Slices and other processed products of Kaikyo Salmon are seen in the Ohatamachi district of Mutsu, Aomori Prefecture, on Dec. 10. (Takunori Yasuda)

The fingerlings of the Donaldson and steelhead rainbow trout breeds are now raised in an offshore pen for around six months for delivery.

The choppy waves there are believed to create resilient flesh and high-quality savory fat in the fish.

The pen was destroyed by a typhoon and an attack by a Steller’s sea lion. Fluctuations in water temperatures have also killed the fish being farmed.

Despite the setbacks, salmon output has topped 100 tons and online sales have started for consumers.

After the product was featured as Kaikyo Salmon on a TV show, its sales reached 116 million yen ($1 million) in 2020.

A fisherman checks how Kaikyo Salmon have grown in Mutsu, Aomori Prefecture, in April 2016. (Asahi Shimbun file photo)

Fresh Kaikyo Salmon is available only between April and July, but processed goods based on the fish, such as vacuum-packed slices, sashimi and seasoning for the “chazuke” rice meal, are also retailed.

In coastal areas in Iwate Prefecture, salmon cultivation started on a large scale due to the decline in the natural salmon catch. In 2020, it was just 2 percent of the 1996 level.

Unlike in Miyagi Prefecture, coho salmon can be grown and shipped until August in Iwate Prefecture because of the lower water temperatures. Farming in Iwate is taking advantage of this strength.

Coho from Iwate Prefecture are currently traded under a brand name.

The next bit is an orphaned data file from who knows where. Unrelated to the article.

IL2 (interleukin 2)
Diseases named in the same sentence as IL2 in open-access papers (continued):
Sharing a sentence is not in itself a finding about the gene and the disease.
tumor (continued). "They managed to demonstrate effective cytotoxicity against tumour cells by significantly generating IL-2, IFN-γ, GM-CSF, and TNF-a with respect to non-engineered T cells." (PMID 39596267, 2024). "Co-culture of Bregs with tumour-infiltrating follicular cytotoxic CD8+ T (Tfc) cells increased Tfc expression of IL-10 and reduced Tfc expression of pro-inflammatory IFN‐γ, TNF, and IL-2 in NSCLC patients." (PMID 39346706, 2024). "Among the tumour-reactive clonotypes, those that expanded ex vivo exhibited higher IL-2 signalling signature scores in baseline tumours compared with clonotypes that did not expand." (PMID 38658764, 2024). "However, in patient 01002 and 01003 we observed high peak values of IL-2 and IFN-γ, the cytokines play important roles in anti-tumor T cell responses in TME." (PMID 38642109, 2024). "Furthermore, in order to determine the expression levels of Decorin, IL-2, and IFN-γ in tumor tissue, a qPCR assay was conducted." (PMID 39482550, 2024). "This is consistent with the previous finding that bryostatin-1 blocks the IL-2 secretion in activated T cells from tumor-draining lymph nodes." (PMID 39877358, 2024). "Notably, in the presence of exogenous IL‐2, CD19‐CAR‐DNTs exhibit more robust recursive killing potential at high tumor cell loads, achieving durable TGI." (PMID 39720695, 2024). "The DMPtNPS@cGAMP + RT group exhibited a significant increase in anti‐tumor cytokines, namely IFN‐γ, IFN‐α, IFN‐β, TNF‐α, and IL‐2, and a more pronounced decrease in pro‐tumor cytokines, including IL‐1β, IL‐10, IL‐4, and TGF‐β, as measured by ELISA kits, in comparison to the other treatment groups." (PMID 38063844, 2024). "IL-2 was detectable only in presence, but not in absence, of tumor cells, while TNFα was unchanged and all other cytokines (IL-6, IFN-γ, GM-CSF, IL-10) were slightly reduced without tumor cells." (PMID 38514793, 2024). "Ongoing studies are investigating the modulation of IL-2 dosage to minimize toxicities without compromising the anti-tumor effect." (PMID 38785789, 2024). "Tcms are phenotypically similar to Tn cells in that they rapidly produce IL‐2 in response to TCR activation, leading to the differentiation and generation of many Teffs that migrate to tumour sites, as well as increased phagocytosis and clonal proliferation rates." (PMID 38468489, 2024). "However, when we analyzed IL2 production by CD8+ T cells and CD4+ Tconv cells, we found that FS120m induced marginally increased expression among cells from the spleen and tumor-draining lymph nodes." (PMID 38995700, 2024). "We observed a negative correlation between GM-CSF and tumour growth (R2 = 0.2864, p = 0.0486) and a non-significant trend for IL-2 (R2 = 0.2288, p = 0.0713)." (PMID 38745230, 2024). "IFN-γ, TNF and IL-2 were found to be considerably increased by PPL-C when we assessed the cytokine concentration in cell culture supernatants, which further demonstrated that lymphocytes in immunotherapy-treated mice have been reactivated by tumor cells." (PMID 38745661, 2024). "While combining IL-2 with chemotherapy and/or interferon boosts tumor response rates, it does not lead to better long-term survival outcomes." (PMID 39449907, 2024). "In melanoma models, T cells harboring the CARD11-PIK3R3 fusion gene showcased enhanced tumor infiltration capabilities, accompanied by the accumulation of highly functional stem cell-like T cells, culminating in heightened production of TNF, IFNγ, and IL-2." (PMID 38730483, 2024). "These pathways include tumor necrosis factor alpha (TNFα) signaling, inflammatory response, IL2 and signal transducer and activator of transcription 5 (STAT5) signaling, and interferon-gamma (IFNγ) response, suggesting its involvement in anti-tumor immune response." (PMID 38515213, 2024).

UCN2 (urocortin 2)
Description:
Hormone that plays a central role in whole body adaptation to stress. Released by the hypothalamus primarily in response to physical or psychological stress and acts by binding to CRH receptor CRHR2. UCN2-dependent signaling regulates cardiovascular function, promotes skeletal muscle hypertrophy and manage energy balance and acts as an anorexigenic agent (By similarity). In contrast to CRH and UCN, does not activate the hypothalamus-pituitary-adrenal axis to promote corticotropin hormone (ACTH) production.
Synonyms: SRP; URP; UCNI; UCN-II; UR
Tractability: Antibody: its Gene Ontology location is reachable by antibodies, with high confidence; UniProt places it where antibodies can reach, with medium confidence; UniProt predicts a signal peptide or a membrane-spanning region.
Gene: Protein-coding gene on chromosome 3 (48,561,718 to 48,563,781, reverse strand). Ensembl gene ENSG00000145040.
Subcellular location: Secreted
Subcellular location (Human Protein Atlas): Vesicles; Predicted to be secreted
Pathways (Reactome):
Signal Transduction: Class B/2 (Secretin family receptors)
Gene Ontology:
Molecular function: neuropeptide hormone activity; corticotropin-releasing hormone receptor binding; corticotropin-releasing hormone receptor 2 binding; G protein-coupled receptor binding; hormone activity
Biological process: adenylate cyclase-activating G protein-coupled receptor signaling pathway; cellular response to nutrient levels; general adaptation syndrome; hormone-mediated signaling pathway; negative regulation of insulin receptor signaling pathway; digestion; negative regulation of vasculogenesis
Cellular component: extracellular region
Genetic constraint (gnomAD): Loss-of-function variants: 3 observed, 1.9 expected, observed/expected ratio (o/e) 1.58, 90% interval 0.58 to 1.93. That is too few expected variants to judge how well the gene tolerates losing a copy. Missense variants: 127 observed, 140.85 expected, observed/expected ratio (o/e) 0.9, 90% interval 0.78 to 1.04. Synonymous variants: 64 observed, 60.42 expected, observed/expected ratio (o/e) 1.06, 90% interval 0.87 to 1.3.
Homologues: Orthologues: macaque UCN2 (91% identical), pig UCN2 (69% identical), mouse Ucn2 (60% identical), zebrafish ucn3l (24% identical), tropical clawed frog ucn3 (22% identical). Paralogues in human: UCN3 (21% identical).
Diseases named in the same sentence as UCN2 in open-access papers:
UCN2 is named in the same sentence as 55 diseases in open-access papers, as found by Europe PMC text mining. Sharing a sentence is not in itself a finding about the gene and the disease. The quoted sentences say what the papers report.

In Kuji, where Kohaku Salmon is made, the municipality’s fishery association in 2019 initiated culturing of coho “growing in Kuji.”

A polyphenol-rich food material using the lees of Japanese crimson glory vines--a local specialty--has been test-created under the program.

In November last year, 340,000 fry were released into a pen with a goal of increasing shipments of Kohaku Salmon more than fourfold to 600 tons this year.

Elsewhere in Iwate Prefecture, fishermen’s cooperatives in Miyako and Otsuchi have obtained demarcated fishing rights for full-fledged efforts to farm salmon.

Iwate University, a seafood producer and a fishery association in Kamaishi have started cherry salmon culturing on a trial basis. Farming projects are being considered in Yamada and Ofunato as well.

Some locals are describing the competition as a “regional war.”

Yutaka Maeda, a sectional manager responsible for fish farming technology at the AITC’s inland water research division, participated in the development of Aoimori Kurenai Salmon.

He said a feature of cultivated salmon is that farmers can “devise culturing methods” to make their products stand out from among other brands.

“For example, the quality of fat can change at different water temperatures in farming,” Maeda said.

Hiroshi Tsuruoka, head of the farming business promotion department at Nippon Suisan Group, which is famous for its Nissui food brand, said he has long been involved in salmon cultivation.

“Demand for salmon is relatively stable and the fish has taken over the No. 1 spot from tuna in terms of popularity at conveyor belt sushi restaurants,” Tsuruoka said. “There is still room to expand the fish’s farming further.”

(This article was written by Kuratoshi Yokoyama, Takunori Yasuda, Masakazu Higashino, a senior staff writer, and Ayaka Kibi.)